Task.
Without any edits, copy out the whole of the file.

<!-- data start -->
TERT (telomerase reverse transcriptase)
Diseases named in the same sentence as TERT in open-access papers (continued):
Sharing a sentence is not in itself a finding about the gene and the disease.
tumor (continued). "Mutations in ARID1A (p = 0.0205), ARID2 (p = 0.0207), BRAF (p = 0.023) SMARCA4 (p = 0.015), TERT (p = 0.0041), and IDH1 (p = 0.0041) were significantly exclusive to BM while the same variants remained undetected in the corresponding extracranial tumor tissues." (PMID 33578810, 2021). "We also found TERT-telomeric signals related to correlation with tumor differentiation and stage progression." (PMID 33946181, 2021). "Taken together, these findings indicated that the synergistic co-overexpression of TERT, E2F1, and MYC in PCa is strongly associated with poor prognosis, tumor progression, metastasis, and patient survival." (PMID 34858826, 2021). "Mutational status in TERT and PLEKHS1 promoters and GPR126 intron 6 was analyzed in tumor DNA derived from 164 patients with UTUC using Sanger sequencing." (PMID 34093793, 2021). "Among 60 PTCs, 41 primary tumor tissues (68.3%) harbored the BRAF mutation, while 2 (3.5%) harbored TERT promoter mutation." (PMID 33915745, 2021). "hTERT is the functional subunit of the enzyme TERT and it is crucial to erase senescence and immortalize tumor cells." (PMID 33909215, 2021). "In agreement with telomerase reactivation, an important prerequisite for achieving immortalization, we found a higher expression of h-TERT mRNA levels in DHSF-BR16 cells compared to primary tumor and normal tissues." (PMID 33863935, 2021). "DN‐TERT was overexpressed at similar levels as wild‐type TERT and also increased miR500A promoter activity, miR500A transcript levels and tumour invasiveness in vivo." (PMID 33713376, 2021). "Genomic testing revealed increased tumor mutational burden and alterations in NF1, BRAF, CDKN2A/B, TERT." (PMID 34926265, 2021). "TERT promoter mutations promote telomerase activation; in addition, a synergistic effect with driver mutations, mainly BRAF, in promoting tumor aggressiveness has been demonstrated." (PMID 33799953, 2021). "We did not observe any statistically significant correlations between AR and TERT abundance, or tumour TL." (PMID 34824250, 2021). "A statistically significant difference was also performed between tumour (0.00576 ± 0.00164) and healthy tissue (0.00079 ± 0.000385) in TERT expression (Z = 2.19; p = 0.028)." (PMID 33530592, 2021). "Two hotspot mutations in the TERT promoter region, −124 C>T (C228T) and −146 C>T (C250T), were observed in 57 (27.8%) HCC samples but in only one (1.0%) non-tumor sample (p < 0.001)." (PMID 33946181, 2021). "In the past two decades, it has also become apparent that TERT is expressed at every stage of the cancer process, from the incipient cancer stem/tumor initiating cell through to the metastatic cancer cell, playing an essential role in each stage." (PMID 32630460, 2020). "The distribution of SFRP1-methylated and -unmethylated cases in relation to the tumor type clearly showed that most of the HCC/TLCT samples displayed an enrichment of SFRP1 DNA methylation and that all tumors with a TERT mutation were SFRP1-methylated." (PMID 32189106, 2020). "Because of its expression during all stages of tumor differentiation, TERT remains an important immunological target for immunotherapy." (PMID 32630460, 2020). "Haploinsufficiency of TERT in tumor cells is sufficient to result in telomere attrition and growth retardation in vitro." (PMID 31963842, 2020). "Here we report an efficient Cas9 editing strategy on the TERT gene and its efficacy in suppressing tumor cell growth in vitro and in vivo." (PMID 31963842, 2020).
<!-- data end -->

TERT (telomerase reverse transcriptase)
Diseases named in the same sentence as TERT in open-access papers (continued):
Sharing a sentence is not in itself a finding about the gene and the disease.
tumor (continued). "Mutations in ARID1A (p = 0.0205), ARID2 (p = 0.0207), BRAF (p = 0.023) SMARCA4 (p = 0.015), TERT (p = 0.0041), and IDH1 (p = 0.0041) were significantly exclusive to BM while the same variants remained undetected in the corresponding extracranial tumor tissues." (PMID 33578810, 2021). "We also found TERT-telomeric signals related to correlation with tumor differentiation and stage progression." (PMID 33946181, 2021). "Taken together, these findings indicated that the synergistic co-overexpression of TERT, E2F1, and MYC in PCa is strongly associated with poor prognosis, tumor progression, metastasis, and patient survival." (PMID 34858826, 2021). "Mutational status in TERT and PLEKHS1 promoters and GPR126 intron 6 was analyzed in tumor DNA derived from 164 patients with UTUC using Sanger sequencing." (PMID 34093793, 2021). "Among 60 PTCs, 41 primary tumor tissues (68.3%) harbored the BRAF mutation, while 2 (3.5%) harbored TERT promoter mutation." (PMID 33915745, 2021). "hTERT is the functional subunit of the enzyme TERT and it is crucial to erase senescence and immortalize tumor cells." (PMID 33909215, 2021). "In agreement with telomerase reactivation, an important prerequisite for achieving immortalization, we found a higher expression of h-TERT mRNA levels in DHSF-BR16 cells compared to primary tumor and normal tissues." (PMID 33863935, 2021). "DN‐TERT was overexpressed at similar levels as wild‐type TERT and also increased miR500A promoter activity, miR500A transcript levels and tumour invasiveness in vivo." (PMID 33713376, 2021). "Genomic testing revealed increased tumor mutational burden and alterations in NF1, BRAF, CDKN2A/B, TERT." (PMID 34926265, 2021). "TERT promoter mutations promote telomerase activation; in addition, a synergistic effect with driver mutations, mainly BRAF, in promoting tumor aggressiveness has been demonstrated." (PMID 33799953, 2021). "We did not observe any statistically significant correlations between AR and TERT abundance, or tumour TL." (PMID 34824250, 2021). "A statistically significant difference was also performed between tumour (0.00576 ± 0.00164) and healthy tissue (0.00079 ± 0.000385) in TERT expression (Z = 2.19; p = 0.028)." (PMID 33530592, 2021). "Two hotspot mutations in the TERT promoter region, −124 C>T (C228T) and −146 C>T (C250T), were observed in 57 (27.8%) HCC samples but in only one (1.0%) non-tumor sample (p < 0.001)." (PMID 33946181, 2021). "In the past two decades, it has also become apparent that TERT is expressed at every stage of the cancer process, from the incipient cancer stem/tumor initiating cell through to the metastatic cancer cell, playing an essential role in each stage." (PMID 32630460, 2020). "The distribution of SFRP1-methylated and -unmethylated cases in relation to the tumor type clearly showed that most of the HCC/TLCT samples displayed an enrichment of SFRP1 DNA methylation and that all tumors with a TERT mutation were SFRP1-methylated." (PMID 32189106, 2020). "Because of its expression during all stages of tumor differentiation, TERT remains an important immunological target for immunotherapy." (PMID 32630460, 2020). "Haploinsufficiency of TERT in tumor cells is sufficient to result in telomere attrition and growth retardation in vitro." (PMID 31963842, 2020). "Here we report an efficient Cas9 editing strategy on the TERT gene and its efficacy in suppressing tumor cell growth in vitro and in vivo." (PMID 31963842, 2020).